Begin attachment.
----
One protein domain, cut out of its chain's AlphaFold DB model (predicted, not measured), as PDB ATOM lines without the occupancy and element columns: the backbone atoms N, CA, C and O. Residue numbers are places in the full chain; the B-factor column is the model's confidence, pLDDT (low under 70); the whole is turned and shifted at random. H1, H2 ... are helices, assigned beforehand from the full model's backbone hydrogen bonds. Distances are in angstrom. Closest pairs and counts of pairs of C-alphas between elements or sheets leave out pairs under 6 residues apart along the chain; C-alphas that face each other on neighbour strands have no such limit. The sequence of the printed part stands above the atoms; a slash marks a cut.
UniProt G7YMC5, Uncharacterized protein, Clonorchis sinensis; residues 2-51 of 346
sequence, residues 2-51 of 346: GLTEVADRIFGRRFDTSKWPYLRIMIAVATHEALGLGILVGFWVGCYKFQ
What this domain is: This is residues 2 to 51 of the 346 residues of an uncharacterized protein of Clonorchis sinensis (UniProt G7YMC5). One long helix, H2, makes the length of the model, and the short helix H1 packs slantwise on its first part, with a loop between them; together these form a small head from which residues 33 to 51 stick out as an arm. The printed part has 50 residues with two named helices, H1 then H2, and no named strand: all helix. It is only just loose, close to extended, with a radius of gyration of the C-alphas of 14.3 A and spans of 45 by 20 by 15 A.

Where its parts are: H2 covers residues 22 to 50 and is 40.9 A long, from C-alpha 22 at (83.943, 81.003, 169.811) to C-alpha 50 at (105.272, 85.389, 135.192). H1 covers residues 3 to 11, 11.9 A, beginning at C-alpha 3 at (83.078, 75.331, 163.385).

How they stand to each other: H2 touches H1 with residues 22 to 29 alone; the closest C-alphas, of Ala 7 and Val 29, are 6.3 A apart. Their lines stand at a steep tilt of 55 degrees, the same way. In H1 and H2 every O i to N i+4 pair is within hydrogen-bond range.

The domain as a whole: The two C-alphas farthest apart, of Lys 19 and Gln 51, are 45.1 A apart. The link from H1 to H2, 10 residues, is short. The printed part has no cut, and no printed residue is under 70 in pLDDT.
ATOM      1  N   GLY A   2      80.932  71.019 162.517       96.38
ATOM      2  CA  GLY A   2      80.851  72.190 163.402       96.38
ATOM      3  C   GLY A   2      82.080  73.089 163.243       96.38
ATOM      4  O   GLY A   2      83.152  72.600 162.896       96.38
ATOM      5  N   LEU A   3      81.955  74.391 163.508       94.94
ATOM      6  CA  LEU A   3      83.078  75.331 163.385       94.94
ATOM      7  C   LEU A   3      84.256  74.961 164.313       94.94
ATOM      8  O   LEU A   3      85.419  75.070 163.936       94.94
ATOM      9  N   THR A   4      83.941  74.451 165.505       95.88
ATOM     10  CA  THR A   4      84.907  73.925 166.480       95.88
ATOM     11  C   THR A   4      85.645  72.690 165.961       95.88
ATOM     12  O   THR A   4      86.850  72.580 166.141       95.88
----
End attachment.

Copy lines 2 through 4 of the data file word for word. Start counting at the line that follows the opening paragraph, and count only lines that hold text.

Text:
sequence, residues 2-51 of 346: GLTEVADRIFGRRFDTSKWPYLRIMIAVATHEALGLGILVGFWVGCYKFQ
What this domain is: This is residues 2 to 51 of the 346 residues of an uncharacterized protein of Clonorchis sinensis (UniProt G7YMC5). One long helix, H2, makes the length of the model, and the short helix H1 packs slantwise on its first part, with a loop between them; together these form a small head from which residues 33 to 51 stick out as an arm. The printed part has 50 residues with two named helices, H1 then H2, and no named strand: all helix. It is only just loose, close to extended, with a radius of gyration of the C-alphas of 14.3 A and spans of 45 by 20 by 15 A.

Where its parts are: H2 covers residues 22 to 50 and is 40.9 A long, from C-alpha 22 at (83.943, 81.003, 169.811) to C-alpha 50 at (105.272, 85.389, 135.192). H1 covers residues 3 to 11, 11.9 A, beginning at C-alpha 3 at (83.078, 75.331, 163.385).